3 thoughts on “Has the NHS let us down during the pandemic?”

  1. Posted 17/09/2020 at 11:34 | Permalink


    I’d be interested to know whether, in countries where universal coverage is achieved through (social) insurance payment systems or similar, rather than direct government provision, the healthcare providers were/are still paid if they reduced the services they offered during the pandemic. Obviously, here, the NHS providers were still paid regardless.

    The point I am getting at is whether the providers of healthcare services in different countries were differently incentivised and whether this might have influenced the level of non-Covid services they maintained.

  2. Posted 19/09/2020 at 21:10 | Permalink

    Dr Niemetiz raises some important points but I fear begins from a presumption of equality of healthcare systems at the beginning of the pandemic, quite apart from the competence (or otherwise) of one Government vs another in giving their healthcare system a “fighting chance” to avoid excess deaths. The ONS published data in 2019 showing a UK spend of £2,989 per person on Healthcare vs £4,432 in Germany and interestingly £7,736 per head in the USA in GDP terms (from 2017) this is 9.6% vs 11.2% vs 17.1 % for these 3 countries, with the UK the only one of the 3 reducing spending as a percentage of GDP.
    From the OECD –
    The UK also spends over £200 per person less on long term care vs Germany. Despite this clear difference the life expectancy in the UK and Germany pre COVID was almost identical.
    The UK has 2.8 per 1000 Doctors vs 4.1 in Germany and 2.5, with 12.9 nurses / 1000 vs 7.8. Hospital beds / 1000 vs 8 / 1000 in Germany and in a 2012 study the UK had 6.6 critical care beds per 100,000 vs 29.2 in Germany, Europe average 11.5.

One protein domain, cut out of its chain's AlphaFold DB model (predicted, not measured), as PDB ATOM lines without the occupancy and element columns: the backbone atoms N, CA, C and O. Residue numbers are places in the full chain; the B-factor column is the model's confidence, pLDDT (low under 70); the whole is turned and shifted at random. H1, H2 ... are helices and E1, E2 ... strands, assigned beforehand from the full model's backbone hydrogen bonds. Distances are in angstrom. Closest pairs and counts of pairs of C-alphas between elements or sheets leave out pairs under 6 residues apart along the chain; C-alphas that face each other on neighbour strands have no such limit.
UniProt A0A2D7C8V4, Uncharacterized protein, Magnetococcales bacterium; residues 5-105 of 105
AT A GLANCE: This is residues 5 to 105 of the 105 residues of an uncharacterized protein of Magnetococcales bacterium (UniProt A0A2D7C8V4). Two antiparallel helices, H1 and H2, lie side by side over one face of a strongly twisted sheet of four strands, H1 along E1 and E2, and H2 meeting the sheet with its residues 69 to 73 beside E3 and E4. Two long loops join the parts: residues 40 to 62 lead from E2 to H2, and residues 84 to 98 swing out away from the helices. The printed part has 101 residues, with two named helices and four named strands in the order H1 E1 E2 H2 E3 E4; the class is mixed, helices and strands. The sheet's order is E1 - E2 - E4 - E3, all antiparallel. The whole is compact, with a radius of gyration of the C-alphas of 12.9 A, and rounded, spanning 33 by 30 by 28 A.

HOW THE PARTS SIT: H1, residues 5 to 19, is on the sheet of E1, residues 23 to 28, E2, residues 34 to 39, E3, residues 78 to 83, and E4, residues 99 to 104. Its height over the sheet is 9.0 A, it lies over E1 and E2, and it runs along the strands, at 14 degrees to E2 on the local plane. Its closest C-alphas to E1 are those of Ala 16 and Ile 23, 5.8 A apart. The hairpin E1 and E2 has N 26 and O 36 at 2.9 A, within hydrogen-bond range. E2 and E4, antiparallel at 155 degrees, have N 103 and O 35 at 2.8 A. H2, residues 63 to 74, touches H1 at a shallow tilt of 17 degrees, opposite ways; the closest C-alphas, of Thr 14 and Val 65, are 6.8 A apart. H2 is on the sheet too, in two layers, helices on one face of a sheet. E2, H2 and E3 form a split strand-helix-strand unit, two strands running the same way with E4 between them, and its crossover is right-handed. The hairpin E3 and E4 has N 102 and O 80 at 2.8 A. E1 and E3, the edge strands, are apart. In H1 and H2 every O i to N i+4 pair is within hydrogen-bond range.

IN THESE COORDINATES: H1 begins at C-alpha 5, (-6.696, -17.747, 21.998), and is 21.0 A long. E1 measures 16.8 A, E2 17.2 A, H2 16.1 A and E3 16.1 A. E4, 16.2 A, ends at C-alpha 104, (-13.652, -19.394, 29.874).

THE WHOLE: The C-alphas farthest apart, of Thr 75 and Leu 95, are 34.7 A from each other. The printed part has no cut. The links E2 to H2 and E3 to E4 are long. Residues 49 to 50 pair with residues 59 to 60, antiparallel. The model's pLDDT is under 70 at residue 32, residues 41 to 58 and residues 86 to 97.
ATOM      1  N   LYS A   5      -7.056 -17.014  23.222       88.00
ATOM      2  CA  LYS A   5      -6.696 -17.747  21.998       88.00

Pre COVID the UK had a bed occupancy of around 90% vs 80% for Germany

    It is perhaps of no surprise that one healthcare system that was better funded, better staffed and with significantly greater hospital and critical care capacity was able to flex in a way that a system already working at closer to capacity with fewer staff was not.
    I suspect the gratitude that has been shown has been is for the efforts of people to help people. NHS Staff already under significant strain from delivering services under the conditions described above yet further increasing their efforts to try and save as many lives as possible, is perhaps worthy of the kindness of others.

  3. Posted 20/09/2020 at 11:37 | Permalink

    I wonder whether the tendency of the NHS during its panic phase, to send old (many probably infected) patients to Care Homes to free-up capacity was a factor in the UKs excessive excess death figures. If so, there should of course be a later phase of below average mortality, albeit stretched over a longish period.

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